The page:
"He makes so many more stupid throws than your average quarterback does," Boyd said, "but his hit rate on them is extremely high. That’s kind of a difficult thing to parse."
Mahomes wasn’t even supposed to be in position to throw bad interceptions. He was better at baseball and basketball, his father and godfather said. Patrick never specifically trained for arm strength, but it came to him from daily long toss in the outfield.
And when he played football, he wasn’t supposed to play quarterback. He had in ninth grade, but the high school coaches moved him to safety, where he excelled because of his athleticism. He didn’t enjoy it, though, and before his junior year he told his mom he didn’t want to play the game anymore.
"He thought about quitting all summer," his mother, Randi Mahomes, said. "I told him that I had quit some things too in high school, and sometimes I still beat myself up for that."
He faced another "grown-man decision," as Hawkins called it. After his parents divorced when he was young, he’d made a lot of them. Living with his mom, he took on more chores. Sometimes he declined friends’ invitations to hang out because he needed to watch his two younger siblings. In the seventh grade, he chose to get himself baptized; he wanted, his mom said, "to become a man in church." In 2014, the Arizona Diamondbacks called between the first and second rounds of the MLB draft and offered seven figures. The Detroit Tigers drafted him in the 37th round. Mahomes turned down both for Texas Tech.
After the split he’d spent his summers with his dad, and while Patrick learned how to be a professional athlete while sitting in the dugout, Pat and Hawkins tried to teach the boy how to be a man. They showed "Lil Pat" how to work out, told him not to show anybody up. When Patrick cried after losses in his own games as a kid, Pat saw himself in his son and told him softly to not put so much pressure on himself.
Together, the men stoked Lil Pat’s smoldering competitiveness with trash talk. He played better with stakes. He wasn’t fast, but displayed "game speed" in every sport he played. He enjoyed quieting crowds more than making them roar. The first time he dunked in a game, it was on somebody.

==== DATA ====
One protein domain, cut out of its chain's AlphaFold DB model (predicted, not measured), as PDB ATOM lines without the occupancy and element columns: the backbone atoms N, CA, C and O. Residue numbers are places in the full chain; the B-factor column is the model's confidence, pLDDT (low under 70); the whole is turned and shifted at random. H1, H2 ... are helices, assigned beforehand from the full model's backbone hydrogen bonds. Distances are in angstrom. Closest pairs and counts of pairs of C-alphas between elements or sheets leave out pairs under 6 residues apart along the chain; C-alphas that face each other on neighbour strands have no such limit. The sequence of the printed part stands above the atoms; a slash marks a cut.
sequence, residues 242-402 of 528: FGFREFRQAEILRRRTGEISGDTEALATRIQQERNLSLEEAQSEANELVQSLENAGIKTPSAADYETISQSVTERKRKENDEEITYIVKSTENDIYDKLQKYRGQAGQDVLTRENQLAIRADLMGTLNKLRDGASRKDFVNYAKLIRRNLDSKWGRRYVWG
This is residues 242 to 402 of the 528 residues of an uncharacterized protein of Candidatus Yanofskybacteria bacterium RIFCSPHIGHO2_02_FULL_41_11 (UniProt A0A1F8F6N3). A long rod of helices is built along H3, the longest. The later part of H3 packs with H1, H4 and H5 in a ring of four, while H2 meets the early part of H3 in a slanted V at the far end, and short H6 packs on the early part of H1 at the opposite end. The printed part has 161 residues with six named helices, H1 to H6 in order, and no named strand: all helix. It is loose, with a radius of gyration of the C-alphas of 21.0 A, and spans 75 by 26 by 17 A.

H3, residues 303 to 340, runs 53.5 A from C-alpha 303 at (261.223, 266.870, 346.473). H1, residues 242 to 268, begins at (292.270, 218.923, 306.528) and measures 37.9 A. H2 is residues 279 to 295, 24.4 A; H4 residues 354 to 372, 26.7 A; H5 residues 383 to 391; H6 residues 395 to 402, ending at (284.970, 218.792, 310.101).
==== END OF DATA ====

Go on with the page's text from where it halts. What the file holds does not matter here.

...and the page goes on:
As he struggled with whether to play football his junior year, his mother asked him if he could really imagine himself cheering from the stands. He couldn’t, so he stayed on the team. The QB from the season before had graduated, and Mahomes ended up escaping another season in the secondary, competing with his best friend for the starting quarterback job. But by Week 3, he’d won it. He fell back in love with football. A year later, Kingsbury was in the stands to watch him.
Mahomes’s raw talent reminded Texas Tech’s new head coach of a QB he had coached before, a fiery former baseball player with a helluva arm who could also make plays with his feet. As the offensive coordinator at Texas A&M, Kingsbury had helped Johnny Manziel become the first freshman to win the Heisman Trophy.
Johnny was a little faster than Mahomes, more of a runner, Kingsbury said. But their similarities made him confident enough in the three-star recruit that Mahomes was the only quarterback Texas Tech signed in the 2014 class. That initial trust earned Mahomes’s loyalty, which paid off for Tech when Notre Dame and LSU came calling late.
As the awards and attention piled up during his senior year, Mahomes saw a brighter future on the gridiron than on the diamond. He talked to Hawkins about how to appreciate the taste of fame without letting it get to him. Hawkins’s advice went something like his voicemail: "You’ve reached LaTroy’s phone. If you’re calling about money, hang up."
His high school athletic department asked Mahomes to do a photo shoot for some posters. There, he flashed the first of the trademark right-arm flexes that he now breaks out after every touchdown. In the only game Kingsbury saw Mahomes play at Whitehouse (Texas) High School, against East Texas rival Carthage, the QB flexed a career-high seven times. Kingsbury left at halftime.
"I said, ‘We’re good,’" Kingsbury remembered. "He had a bunch of tools that I thought, if we could ever refine ’em, he could be something special."